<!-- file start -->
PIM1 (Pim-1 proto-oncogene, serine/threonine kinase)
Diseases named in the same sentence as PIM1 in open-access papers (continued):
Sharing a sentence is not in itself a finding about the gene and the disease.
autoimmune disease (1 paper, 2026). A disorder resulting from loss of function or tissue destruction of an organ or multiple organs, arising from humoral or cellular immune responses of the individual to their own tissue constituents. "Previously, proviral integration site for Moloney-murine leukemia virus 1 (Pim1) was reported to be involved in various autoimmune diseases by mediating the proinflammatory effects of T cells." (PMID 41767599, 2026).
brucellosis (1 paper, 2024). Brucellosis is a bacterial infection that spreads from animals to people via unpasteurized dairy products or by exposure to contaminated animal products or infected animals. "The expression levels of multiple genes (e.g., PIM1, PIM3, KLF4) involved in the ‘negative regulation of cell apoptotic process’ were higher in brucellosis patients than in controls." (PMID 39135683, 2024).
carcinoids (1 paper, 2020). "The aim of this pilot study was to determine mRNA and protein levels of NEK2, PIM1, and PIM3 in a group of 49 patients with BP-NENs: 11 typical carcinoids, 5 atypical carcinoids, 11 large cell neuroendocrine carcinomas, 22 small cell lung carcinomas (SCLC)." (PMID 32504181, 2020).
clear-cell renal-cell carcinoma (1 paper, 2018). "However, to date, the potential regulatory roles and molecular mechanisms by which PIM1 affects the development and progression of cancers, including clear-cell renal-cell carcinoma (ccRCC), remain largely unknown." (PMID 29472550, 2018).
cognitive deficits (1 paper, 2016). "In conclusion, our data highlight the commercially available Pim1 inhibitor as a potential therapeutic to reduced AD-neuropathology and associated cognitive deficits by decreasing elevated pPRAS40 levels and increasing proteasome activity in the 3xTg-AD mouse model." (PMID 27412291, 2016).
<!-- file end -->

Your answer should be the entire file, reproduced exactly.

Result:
PIM1 (Pim-1 proto-oncogene, serine/threonine kinase)
Diseases named in the same sentence as PIM1 in open-access papers (continued):
Sharing a sentence is not in itself a finding about the gene and the disease.
autoimmune disease (1 paper, 2026). A disorder resulting from loss of function or tissue destruction of an organ or multiple organs, arising from humoral or cellular immune responses of the individual to their own tissue constituents. "Previously, proviral integration site for Moloney-murine leukemia virus 1 (Pim1) was reported to be involved in various autoimmune diseases by mediating the proinflammatory effects of T cells." (PMID 41767599, 2026).
brucellosis (1 paper, 2024). Brucellosis is a bacterial infection that spreads from animals to people via unpasteurized dairy products or by exposure to contaminated animal products or infected animals. "The expression levels of multiple genes (e.g., PIM1, PIM3, KLF4) involved in the ‘negative regulation of cell apoptotic process’ were higher in brucellosis patients than in controls." (PMID 39135683, 2024).
carcinoids (1 paper, 2020). "The aim of this pilot study was to determine mRNA and protein levels of NEK2, PIM1, and PIM3 in a group of 49 patients with BP-NENs: 11 typical carcinoids, 5 atypical carcinoids, 11 large cell neuroendocrine carcinomas, 22 small cell lung carcinomas (SCLC)." (PMID 32504181, 2020).
clear-cell renal-cell carcinoma (1 paper, 2018). "However, to date, the potential regulatory roles and molecular mechanisms by which PIM1 affects the development and progression of cancers, including clear-cell renal-cell carcinoma (ccRCC), remain largely unknown." (PMID 29472550, 2018).
cognitive deficits (1 paper, 2016). "In conclusion, our data highlight the commercially available Pim1 inhibitor as a potential therapeutic to reduced AD-neuropathology and associated cognitive deficits by decreasing elevated pPRAS40 levels and increasing proteasome activity in the 3xTg-AD mouse model." (PMID 27412291, 2016).